• India Tourist Visas

    I own a travel agency in Dubai and even here people will choose Sri Lanka or the Indian Ocean for the ease of travel. So India definitely loses custom due to the visa restrictions. Having said that, many of my clients also end up getting Schengen visas and visiting mainland Europe when their initial request was for the UK for the same reason. People don't want to jump through hoops to go on holiday and a family of four having to make 4 appointments is ridiculous. No wonder Sri Lanka is building so many hotels. Make it easy and they will come.....and spend money.......

    By Ian Alden, Wednesday, March 4, 2015

  • TV's Indian Summers

    The new ten part Indian drama will encourage thousands of new visitors but this nonsense will deter tens of thousands. I haven't been to that wonderful country for ten years but I won't jump through those hoops and will spend my leave and my money in more amenable countries.

    By Mike Pitman, Wednesday, February 25, 2015

  • We were to travel to India

    I was about to book an Expensive Exclusive Train Journey in India. We'll go the Thailand for the eastern & Oriental instead The Indian government requirement is insane, but I suppose it is tit for tat for Uk Visa system

    By barry keating, Tuesday, February 24, 2015

  • What abour cruise ships just calling in?

    We booked a passage from Hong Kong sailing in March this year without realising that the ship had a brief call in at Mumbai which has required us to spend &#pound;120 each.without using the cruise companies more expensive option which could have doubled the cost 1)Why can't India have transit visas on arrival for this kind of visit? 2)Why are visas for visitors from UK a different order than most countries? is this a stupid tit for tat exercise. 3) This new system must force cruise co. CEO's to take joint action Regards Peter Salisbury

    By Peter Salisbury, Monday, February 23, 2015

  • Another one off the destination list!

    With new destinations clambering for tourists - this will simply deter the late bookers and family tourists. A shot in the foot all round................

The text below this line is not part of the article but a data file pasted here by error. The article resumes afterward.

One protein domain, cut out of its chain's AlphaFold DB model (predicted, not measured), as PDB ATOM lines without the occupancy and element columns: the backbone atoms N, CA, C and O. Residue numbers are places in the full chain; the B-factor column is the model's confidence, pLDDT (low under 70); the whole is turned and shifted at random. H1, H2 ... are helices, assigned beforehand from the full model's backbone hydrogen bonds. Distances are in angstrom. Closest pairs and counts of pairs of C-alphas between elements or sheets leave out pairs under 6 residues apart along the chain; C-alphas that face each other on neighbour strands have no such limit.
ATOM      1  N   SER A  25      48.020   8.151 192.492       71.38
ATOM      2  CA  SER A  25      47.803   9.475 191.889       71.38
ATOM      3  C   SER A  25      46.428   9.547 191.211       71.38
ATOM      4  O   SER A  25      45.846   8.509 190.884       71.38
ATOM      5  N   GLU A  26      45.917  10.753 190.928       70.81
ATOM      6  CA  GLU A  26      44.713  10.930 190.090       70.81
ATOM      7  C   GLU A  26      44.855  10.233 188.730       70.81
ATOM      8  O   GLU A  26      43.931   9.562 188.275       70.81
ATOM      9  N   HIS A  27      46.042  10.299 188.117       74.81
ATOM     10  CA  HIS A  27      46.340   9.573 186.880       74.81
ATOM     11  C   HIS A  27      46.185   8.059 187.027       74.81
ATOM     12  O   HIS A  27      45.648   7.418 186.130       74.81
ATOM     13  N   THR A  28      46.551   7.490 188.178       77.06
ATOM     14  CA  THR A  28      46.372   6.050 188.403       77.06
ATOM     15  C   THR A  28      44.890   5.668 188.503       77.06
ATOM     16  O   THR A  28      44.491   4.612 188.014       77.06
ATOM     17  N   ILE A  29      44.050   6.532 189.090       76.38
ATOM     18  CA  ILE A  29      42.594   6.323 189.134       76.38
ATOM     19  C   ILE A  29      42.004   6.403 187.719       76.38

By Peter Reeve, Monday, February 23, 2015

  • Big deterrent to visit India

    I can see this as being a big deterrent to visit India. We spent 6 weeks there 2 years ago and spent a lot of money but probably would not have gone if there had been all this hassle

    By Allan Kinross, Monday, February 23, 2015

  • It's really rather silly...

    ...that the immigration departments of governments never talk to the tourist departments. This nonsense from India is the latest example of where the tourism department is doing its best to attract visitors and the immigration department is doing its best to keep them out. Visas were originally designed to allow countries to check that certain people whose bona fides might be suspect, are actually admissable. However, for at least 30 years visas are simply a revenue-raising exercise; visas issued on arrival can do no more for security than a traveller's passport does and are simply an easy tax on travellers. If India really needed to check people's admissability then the process would need to be done well in advance and fingerprining, if really needed, would need to be arranged in such a way as to cause the minimum inconvence to travellers. But this doesn't happen simply because immigration authorities believe they have a monopoly and can do as they wish. Were they to take the trouble to talk to their tourism department they would find out that they are wrong; leisure travellers have a choice as to where they go on holiday and many will choose not to go to a country that makes their journey difficult.

    By Richard English, Monday, February 23, 2015

  • Why don't they wait ....

    to implement this 'improvement' until they extend the Indian e-visa (ETA) system to UK passport-holders?

    By Peter Lewis, Monday, February 23, 2015

  • Visa requirements

    I think that the Indian government thinking that this move will not affect tourism have their eyes closed, this is going to cause major disruption to clients personal activities and will reduce tourism substancially.

    By Frederick Patterson, Monday, February 23, 2015